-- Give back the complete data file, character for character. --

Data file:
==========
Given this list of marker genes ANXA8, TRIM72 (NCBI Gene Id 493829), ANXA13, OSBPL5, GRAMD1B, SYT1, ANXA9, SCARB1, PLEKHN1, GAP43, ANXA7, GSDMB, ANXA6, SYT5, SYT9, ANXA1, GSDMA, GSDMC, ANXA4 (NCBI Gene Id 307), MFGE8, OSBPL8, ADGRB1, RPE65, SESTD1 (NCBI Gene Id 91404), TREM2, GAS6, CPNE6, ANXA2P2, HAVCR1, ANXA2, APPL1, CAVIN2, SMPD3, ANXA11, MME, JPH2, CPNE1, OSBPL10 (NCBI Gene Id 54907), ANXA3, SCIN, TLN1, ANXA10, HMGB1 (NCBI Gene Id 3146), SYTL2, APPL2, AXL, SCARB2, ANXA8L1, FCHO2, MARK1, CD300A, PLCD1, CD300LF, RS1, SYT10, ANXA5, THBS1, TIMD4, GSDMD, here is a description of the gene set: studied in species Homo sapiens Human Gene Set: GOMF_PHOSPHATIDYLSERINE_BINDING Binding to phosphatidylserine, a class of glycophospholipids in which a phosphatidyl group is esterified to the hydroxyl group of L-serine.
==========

Given this list of marker genes ANXA8, TRIM72 (NCBI Gene Id 493829), ANXA13, OSBPL5, GRAMD1B, SYT1, ANXA9, SCARB1, PLEKHN1, GAP43, ANXA7, GSDMB, ANXA6, SYT5, SYT9, ANXA1, GSDMA, GSDMC, ANXA4 (NCBI Gene Id 307), MFGE8, OSBPL8, ADGRB1, RPE65, SESTD1 (NCBI Gene Id 91404), TREM2, GAS6, CPNE6, ANXA2P2, HAVCR1, ANXA2, APPL1, CAVIN2, SMPD3, ANXA11, MME, JPH2, CPNE1, OSBPL10 (NCBI Gene Id 54907), ANXA3, SCIN, TLN1, ANXA10, HMGB1 (NCBI Gene Id 3146), SYTL2, APPL2, AXL, SCARB2, ANXA8L1, FCHO2, MARK1, CD300A, PLCD1, CD300LF, RS1, SYT10, ANXA5, THBS1, TIMD4, GSDMD, here is a description of the gene set: studied in species Homo sapiens Human Gene Set: GOMF_PHOSPHATIDYLSERINE_BINDING Binding to phosphatidylserine, a class of glycophospholipids in which a phosphatidyl group is esterified to the hydroxyl group of L-serine.